Children and Violent TV: Part 1

Dr. Ballas Health Guide
  • A problem I often encounter in treating children with ADHD is that of aggressive behavior. Parents ask me what they can do to help their kids act out less in school and at home. One piece of advice I give to practically every parent is to use the V-chip. The V- is a device that allows parents to control the kind of TV children can watch, and is standard in every TV 13" or larger, manufactured since 2000. It can block the vast majority of violent and sexually suggestive broadcasted content by putting in a code that blocks such programs from showing up on the TV. The great thing about the V-chip is that parents don't have to buy anything extra; it's most likely already in their TVs at home.

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    People often say that violent TV is bad for children, and they are probably right. Research on the effects of violent TV and movie watching by small children has an unusual distinction in psychiatry. There are a lot of areas of psychiatry that haven't been investigated by a large number of research studies. This isn't one of them. Over the last 40 years, there have been over 1000 studies that unambiguously show that viewing violence on TV has an impact on the aggressiveness of children. I thought it would be worthwhile to discuss these effects in detail as parents of children with ADHD often have concerns about aggressive and violent behavior.


    Here's what the research suggests: the more kids watch TV violence, the more aggressive they tend to become. Studies show that children are more aggressive immediately after watching violent content, later on in childhood, and as teenagers. The individuals who spend the most hours watching violent TV as small children are much more likely to become more aggressive as adults. There you go: this is one of the biggest findings from the research, and if you want you can stop reading now. If you're curious, there's more to discuss about the topic.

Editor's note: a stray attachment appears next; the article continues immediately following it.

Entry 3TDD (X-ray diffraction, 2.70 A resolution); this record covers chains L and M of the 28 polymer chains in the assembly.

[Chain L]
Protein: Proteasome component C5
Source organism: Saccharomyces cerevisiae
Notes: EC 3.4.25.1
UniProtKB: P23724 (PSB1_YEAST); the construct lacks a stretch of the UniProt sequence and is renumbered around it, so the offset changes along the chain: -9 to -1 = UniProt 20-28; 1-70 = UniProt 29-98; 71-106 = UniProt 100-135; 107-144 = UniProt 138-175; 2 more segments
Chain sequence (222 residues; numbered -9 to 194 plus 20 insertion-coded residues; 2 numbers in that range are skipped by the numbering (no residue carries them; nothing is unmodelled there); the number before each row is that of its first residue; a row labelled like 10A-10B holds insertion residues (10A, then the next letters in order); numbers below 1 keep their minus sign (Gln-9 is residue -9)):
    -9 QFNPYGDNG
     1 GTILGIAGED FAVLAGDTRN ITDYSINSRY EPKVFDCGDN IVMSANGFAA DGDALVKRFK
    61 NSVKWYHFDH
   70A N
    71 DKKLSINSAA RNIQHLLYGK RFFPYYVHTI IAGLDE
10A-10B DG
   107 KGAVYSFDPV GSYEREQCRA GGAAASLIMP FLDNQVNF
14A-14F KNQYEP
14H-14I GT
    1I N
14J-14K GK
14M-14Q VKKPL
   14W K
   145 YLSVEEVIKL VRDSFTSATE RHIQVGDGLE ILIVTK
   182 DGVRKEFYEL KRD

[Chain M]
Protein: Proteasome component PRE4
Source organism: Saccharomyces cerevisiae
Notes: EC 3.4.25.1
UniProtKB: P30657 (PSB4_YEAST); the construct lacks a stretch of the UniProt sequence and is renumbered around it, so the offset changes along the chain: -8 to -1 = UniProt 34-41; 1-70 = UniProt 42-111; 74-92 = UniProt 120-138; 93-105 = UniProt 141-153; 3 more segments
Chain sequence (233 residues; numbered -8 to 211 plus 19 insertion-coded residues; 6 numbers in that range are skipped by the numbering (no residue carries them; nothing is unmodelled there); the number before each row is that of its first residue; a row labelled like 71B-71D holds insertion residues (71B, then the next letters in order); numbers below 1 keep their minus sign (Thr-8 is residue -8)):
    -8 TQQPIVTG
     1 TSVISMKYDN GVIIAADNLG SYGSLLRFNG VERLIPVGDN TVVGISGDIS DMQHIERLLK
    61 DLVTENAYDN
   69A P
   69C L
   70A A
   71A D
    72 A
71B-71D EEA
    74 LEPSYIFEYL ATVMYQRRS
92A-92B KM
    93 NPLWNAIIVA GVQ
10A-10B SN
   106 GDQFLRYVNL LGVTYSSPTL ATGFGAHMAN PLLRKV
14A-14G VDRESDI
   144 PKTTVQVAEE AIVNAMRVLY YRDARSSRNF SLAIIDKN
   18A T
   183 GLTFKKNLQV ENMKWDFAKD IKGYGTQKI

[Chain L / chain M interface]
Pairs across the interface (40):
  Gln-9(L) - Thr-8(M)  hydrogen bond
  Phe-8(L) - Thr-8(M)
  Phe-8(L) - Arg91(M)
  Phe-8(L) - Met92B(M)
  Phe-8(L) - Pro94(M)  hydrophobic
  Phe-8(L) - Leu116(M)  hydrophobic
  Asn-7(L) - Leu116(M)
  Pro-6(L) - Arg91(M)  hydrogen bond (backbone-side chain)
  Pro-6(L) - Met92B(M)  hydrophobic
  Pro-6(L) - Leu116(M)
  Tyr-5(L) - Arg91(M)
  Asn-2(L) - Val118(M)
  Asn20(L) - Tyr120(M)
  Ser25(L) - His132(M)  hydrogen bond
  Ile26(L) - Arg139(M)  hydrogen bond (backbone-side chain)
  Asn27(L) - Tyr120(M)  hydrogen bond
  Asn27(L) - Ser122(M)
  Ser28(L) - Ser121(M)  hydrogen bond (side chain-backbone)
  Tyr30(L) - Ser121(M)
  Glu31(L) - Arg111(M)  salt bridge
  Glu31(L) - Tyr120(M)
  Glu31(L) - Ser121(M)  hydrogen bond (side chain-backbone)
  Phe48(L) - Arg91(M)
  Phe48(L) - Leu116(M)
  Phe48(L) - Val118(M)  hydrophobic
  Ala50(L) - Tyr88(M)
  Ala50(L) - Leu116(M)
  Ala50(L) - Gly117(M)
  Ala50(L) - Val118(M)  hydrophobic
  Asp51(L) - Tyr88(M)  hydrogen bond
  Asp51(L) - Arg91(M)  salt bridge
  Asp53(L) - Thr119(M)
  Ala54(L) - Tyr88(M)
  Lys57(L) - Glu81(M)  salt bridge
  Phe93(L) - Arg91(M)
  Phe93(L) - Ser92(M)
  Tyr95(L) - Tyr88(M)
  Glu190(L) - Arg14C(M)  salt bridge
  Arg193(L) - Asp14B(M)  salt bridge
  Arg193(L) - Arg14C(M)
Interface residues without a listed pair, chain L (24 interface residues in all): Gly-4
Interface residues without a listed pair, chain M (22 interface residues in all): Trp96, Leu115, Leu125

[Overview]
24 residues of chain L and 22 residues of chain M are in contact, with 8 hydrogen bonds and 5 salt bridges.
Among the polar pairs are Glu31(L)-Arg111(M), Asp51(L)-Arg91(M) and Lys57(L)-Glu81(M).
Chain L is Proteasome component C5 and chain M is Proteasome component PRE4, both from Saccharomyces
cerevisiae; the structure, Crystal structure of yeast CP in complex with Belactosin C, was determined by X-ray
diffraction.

The last paragraph makes a lot of statements, and there are lot of questions and issues it brings up. I think the most obvious question that arises is how do we know that violent TV makes kids more aggressive? Maybe the kids who are born aggressive just like violent TV and watch more of it. It's a good question, a tough question. The answer is a little complicated. Some research has shown that the average child or adolescent exposed to violent TV can have nightmares, withdraw from friends and family, and experience symptoms of anxiety. Also, children who report that they prefer watching violent TV have been shown to exhibit more violent behaviors than other children.


    But again, how do we tell whether these people had a pre-existing psychiatric disorder that the TV viewing unmasked or whether the TV viewing caused the symptoms and behaviors? Most researchers have concluded that it goes both ways: aggression increases violent TV watching and violent TV watching increases aggression. But it's still a good idea to keep small children away from violent media because of the conclusion of several good studies on the topic. The research from hundreds of studies shows that violent entertainment viewing is associated with more aggressive behavior, even after accounting for many different factors in the child's life. My next blog will discuss this information further.

Published On: October 23, 2007